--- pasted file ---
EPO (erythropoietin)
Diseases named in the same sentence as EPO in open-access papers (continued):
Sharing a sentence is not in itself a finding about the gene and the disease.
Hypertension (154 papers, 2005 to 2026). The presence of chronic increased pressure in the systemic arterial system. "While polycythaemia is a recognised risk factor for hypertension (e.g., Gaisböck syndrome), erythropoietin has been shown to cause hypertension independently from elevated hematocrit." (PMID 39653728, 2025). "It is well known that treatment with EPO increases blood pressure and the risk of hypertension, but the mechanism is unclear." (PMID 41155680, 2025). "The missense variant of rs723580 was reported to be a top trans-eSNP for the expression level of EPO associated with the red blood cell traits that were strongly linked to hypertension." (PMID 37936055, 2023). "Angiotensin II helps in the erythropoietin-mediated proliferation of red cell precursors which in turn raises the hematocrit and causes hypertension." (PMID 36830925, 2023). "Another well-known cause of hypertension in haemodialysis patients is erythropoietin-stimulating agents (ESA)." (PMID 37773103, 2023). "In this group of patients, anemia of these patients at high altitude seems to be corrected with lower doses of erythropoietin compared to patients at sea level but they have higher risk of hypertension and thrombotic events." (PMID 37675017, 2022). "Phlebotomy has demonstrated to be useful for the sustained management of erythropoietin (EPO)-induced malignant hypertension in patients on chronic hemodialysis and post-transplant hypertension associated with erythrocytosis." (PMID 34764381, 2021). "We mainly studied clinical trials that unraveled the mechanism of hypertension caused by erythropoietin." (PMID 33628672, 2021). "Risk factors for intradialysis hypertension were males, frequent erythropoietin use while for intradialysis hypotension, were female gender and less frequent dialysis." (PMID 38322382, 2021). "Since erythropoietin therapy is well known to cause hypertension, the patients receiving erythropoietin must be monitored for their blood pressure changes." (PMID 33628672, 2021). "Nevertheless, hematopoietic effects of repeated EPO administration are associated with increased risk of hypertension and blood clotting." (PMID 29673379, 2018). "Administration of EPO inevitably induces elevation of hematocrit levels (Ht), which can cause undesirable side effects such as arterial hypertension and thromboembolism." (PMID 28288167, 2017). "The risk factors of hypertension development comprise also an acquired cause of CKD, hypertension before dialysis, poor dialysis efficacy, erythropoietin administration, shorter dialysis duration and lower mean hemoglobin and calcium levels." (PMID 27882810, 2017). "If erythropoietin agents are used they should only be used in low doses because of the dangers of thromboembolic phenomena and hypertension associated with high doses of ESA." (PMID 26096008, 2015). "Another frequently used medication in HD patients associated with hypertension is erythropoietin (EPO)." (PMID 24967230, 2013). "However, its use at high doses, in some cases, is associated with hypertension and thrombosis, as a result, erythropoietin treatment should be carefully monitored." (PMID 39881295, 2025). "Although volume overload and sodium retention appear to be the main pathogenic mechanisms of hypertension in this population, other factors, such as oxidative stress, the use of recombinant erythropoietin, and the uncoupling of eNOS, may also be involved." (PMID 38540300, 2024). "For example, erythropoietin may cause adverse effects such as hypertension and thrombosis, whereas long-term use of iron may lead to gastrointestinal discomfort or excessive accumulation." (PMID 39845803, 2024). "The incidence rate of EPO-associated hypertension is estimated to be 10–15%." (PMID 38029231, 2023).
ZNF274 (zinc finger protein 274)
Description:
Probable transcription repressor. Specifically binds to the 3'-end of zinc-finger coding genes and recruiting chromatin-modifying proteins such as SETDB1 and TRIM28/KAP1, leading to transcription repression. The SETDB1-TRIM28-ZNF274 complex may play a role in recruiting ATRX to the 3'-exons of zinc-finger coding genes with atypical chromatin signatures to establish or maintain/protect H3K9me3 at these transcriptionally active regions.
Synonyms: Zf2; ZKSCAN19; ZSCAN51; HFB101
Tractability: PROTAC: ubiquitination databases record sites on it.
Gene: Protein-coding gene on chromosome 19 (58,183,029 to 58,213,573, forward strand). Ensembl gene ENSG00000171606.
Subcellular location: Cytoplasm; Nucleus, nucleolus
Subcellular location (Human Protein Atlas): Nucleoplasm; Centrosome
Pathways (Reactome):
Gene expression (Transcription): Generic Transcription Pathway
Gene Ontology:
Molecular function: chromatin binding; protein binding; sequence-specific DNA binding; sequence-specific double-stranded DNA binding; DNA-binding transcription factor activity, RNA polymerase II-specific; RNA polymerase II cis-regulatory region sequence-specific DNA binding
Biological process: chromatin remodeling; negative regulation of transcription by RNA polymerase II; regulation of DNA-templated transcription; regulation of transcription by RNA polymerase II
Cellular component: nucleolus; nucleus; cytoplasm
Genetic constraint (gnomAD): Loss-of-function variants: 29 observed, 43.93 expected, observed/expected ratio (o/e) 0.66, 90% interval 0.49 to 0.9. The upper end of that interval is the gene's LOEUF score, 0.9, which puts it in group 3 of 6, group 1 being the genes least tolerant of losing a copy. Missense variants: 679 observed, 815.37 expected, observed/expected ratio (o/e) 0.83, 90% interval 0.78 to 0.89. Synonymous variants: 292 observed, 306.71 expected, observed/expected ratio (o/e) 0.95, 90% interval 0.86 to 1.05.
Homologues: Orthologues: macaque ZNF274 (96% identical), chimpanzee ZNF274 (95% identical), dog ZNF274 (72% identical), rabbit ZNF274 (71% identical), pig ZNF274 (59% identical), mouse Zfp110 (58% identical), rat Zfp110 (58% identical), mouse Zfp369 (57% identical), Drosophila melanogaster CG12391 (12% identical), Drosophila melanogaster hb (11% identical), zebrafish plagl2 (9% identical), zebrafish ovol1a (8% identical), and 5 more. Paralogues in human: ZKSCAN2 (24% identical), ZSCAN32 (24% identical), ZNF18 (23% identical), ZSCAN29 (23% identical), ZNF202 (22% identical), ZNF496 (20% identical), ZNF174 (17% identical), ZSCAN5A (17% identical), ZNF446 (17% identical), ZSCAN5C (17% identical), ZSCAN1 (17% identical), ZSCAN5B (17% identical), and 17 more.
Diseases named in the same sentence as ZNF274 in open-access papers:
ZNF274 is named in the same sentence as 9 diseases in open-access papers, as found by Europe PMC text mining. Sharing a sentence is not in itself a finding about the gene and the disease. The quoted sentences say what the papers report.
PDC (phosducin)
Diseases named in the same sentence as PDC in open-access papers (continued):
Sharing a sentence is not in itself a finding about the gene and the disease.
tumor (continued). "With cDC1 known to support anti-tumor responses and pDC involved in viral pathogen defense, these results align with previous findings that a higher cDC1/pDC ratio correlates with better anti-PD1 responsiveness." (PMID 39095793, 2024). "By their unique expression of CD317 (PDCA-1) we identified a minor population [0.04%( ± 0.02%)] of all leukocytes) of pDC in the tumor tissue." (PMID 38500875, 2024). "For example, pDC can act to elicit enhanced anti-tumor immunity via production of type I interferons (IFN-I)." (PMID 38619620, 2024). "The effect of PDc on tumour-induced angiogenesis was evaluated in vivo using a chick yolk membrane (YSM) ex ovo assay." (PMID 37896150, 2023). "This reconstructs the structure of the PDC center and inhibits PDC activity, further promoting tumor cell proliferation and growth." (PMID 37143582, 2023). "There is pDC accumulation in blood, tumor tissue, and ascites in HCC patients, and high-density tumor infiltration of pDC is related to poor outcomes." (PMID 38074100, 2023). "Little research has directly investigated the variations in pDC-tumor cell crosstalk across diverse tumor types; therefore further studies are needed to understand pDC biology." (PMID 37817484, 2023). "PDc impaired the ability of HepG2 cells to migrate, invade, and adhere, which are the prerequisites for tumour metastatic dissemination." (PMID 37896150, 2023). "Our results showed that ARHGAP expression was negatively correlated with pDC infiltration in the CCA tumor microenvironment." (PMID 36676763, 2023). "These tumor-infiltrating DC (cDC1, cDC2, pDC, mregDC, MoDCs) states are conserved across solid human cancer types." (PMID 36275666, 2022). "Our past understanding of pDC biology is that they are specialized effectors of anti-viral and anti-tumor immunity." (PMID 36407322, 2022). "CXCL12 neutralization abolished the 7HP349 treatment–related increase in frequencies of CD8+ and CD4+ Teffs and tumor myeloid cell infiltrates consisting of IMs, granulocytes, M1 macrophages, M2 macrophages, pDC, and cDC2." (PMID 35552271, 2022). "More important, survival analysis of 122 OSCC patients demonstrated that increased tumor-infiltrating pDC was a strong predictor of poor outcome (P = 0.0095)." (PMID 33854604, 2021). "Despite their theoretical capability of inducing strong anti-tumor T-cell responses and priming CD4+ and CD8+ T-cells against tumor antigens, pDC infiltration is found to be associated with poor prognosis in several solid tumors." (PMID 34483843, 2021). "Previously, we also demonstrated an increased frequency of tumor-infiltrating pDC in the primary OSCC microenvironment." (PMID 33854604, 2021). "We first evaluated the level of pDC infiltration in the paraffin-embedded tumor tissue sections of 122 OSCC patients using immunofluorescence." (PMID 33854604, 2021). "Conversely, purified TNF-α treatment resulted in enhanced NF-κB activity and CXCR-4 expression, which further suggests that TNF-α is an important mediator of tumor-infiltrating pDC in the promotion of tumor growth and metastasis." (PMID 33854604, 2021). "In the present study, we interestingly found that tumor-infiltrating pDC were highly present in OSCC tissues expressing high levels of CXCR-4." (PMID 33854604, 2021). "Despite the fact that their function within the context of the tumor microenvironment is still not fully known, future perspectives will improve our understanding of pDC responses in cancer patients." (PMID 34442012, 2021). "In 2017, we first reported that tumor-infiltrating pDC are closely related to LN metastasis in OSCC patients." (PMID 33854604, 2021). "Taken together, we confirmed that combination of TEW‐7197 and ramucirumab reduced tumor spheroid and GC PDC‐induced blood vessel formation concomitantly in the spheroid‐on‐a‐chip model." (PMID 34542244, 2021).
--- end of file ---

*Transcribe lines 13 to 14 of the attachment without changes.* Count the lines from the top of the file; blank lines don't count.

Pathways (Reactome):
Gene expression (Transcription): Generic Transcription Pathway